SAN FRANCISCO -- As Jose Altuve dug into the plate in the sixth inning with the bases loaded, he was greeted with a familiar chant that often accompanies him away from home.
“You’re a cheater!” the crowd heckled. The stadium’s left side would yell those three words, then the right side would follow suit. Soon enough, Altuve had the home fans singing a different -- albeit still bitter -- tune.
Altuve cleared the bases with a towering grand slam over the left-field fence, being showered with boos as he jogged around the bases. The slam was one of two home runs that Altuve hit in the Astros’ 9-6 win over the Giants on Friday at Oracle Park, the exclamation point on one of his best nights of the season.
“He’s a special player,” said bench coach Joe Espada, who was filling in as manager as Dusty Baker served a one-game suspension. “He lives for moments like those. There’s no one that we’d rather have at the plate than Jose Altuve.”
While Altuve’s grand slam helped bust the game open, it wasn’t his most impressive offensive feat of the night. That honor goes to his solo shot the inning prior, off a pitch from Kevin Gausman that was 3.73 feet off the ground, the highest pitch he’s homered against in the Statcast era.
Altuve said that he didn't realize how elevated the pitch was until he began to swing. Instead of holding up, Altuve went through with the swing, sending Gausman’s changeup over the left-field fence.
"You usually never see a guy hit a pitch that’s taller than him out of the ballpark,” Gausman said. “I definitely thought it was a pop fly. You usually never see those go that far. He’s an incredible hitter and player. He’s one of those guys where it doesn’t matter where the pitch is. He can kind of create his body and make the barrel of the bat be where it needs to be.”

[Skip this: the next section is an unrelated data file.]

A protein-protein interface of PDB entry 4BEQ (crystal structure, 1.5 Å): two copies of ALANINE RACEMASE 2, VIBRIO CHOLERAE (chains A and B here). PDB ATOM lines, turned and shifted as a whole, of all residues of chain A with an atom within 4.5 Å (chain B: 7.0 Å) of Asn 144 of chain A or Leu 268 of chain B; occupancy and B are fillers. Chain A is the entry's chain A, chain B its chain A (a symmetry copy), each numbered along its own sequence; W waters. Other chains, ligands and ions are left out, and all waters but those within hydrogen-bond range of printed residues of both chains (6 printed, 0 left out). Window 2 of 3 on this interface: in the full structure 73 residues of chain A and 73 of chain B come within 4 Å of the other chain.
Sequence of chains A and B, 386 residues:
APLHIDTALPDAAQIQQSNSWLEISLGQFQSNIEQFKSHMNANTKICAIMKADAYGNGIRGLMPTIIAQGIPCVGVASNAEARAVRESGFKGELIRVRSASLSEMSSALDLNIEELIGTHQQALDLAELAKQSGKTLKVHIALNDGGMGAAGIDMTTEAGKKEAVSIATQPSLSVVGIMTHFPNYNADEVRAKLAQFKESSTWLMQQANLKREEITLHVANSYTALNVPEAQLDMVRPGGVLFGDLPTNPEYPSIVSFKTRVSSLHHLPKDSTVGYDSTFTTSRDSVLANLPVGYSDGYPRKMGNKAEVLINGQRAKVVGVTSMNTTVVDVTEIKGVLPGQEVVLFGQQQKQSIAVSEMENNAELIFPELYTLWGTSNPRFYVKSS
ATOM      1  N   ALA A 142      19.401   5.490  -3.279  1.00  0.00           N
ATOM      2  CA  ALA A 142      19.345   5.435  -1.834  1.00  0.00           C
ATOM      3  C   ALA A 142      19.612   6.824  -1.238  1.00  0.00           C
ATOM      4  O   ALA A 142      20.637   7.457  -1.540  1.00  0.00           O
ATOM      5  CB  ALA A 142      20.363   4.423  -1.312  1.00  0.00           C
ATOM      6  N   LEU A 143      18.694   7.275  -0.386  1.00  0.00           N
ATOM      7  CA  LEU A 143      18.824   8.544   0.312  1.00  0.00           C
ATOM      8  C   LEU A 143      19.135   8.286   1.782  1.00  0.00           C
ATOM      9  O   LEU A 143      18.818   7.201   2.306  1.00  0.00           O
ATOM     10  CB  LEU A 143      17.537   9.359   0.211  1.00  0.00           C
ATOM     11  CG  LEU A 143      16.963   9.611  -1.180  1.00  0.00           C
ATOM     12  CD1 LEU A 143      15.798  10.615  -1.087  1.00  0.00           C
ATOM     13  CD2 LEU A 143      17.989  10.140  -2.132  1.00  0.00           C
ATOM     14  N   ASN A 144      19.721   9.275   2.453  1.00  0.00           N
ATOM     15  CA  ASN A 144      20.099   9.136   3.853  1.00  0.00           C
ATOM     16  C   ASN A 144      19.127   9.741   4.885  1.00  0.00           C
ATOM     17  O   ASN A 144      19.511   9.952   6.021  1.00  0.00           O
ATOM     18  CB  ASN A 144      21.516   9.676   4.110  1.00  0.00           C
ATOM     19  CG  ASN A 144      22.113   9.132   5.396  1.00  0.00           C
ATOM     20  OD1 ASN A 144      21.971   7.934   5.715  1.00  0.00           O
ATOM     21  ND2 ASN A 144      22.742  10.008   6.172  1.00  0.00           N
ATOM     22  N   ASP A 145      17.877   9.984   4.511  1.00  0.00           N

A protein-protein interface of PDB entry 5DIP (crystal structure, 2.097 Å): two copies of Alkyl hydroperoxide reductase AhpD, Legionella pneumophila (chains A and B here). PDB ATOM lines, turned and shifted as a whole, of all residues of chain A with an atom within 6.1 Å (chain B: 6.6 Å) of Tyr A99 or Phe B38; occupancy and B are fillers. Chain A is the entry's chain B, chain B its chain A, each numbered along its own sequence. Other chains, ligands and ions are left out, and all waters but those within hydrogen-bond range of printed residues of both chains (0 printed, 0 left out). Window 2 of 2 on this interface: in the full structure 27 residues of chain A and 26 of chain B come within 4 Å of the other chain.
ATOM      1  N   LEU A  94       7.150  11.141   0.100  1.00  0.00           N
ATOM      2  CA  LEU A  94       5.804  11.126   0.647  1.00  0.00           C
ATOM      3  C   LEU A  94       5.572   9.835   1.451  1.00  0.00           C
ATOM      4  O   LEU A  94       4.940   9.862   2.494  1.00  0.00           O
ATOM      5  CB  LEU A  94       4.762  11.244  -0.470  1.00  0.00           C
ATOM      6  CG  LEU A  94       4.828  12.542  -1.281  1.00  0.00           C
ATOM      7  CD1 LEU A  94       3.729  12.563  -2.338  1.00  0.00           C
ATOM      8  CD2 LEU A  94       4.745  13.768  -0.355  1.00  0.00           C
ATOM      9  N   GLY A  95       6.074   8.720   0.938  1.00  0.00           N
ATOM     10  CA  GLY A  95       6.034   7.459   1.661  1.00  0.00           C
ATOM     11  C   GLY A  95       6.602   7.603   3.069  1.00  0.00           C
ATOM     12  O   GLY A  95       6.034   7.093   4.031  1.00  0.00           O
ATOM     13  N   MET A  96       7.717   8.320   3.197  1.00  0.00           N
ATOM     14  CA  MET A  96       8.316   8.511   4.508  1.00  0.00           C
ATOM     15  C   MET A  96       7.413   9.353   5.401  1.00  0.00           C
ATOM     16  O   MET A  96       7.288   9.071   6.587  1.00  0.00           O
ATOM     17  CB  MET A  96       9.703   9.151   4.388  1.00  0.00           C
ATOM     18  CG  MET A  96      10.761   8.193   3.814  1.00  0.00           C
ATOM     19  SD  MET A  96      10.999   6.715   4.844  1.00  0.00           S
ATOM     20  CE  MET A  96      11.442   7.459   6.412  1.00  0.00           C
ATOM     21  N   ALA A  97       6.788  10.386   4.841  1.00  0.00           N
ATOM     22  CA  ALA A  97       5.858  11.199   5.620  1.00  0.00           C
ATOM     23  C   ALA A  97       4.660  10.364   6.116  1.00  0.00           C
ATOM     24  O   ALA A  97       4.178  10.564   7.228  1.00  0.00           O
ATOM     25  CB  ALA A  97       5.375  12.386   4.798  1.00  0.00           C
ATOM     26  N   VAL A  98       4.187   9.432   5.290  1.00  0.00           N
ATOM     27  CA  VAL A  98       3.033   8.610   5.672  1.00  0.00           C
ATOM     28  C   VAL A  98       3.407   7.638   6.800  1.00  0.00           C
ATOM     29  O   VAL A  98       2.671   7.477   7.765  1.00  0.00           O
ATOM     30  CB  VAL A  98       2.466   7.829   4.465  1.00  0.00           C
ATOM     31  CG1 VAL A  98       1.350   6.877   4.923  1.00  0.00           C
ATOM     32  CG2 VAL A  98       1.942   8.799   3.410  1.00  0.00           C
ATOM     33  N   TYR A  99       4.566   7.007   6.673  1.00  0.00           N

That solo shot wasn’t the only damage Altuve did against Gausman, who was chased after only 4 1/3 innings. Altuve led off the game with a single, setting the tone for a first inning in which Gausman allowed two runs and threw 43 pitches.
Gausman strung together shutdown innings in the second and third, giving the Giants some length and preventing a impromptu bullpen game, but was gone before he could get through five frames, the latest opposing starter to succumb to Houston’s hot offense.
Altuve’s grand slam gave the Astros a five-run lead and Houston looked poised to cruise to a win, but things got sticky in the bottom of the seventh inning.
Kyle Tucker, who entered play having played only one career inning at center field, dropped a routine fly ball off the bat of Darin Ruf, setting the stage for the Giants to score two runs.
San Francisco’s error-induced rally set the stage for the debut of recent trade acquisition Kendall Graveman. After retiring the only batter he faced in the seventh inning with runners on first and second, Graveman struck out the side in the eighth inning.
“The guys were excited for me,” Graveman said. “Also [got] a ground ball to Correa; he’s been asking me to roll him a ground ball so I got him one. He came to the dugout and thanked me as soon as he got in the dugout.”
Also getting in on the home run party was Aledmys Díaz, who provided insurance in the top of the ninth inning with a solo shot. Díaz hasn’t missed a beat since returning from the injured list, recording three consecutive multi-hit games and going 6-for-15 with five RBIs.
“He’s a very valuable piece to our team,” Espada said.
But on Friday, no Astro was more valuable than Altuve. Even in the most volatile of conditions, the All-Star displayed his penchant for rising -- literally and figuratively -- to the occasion.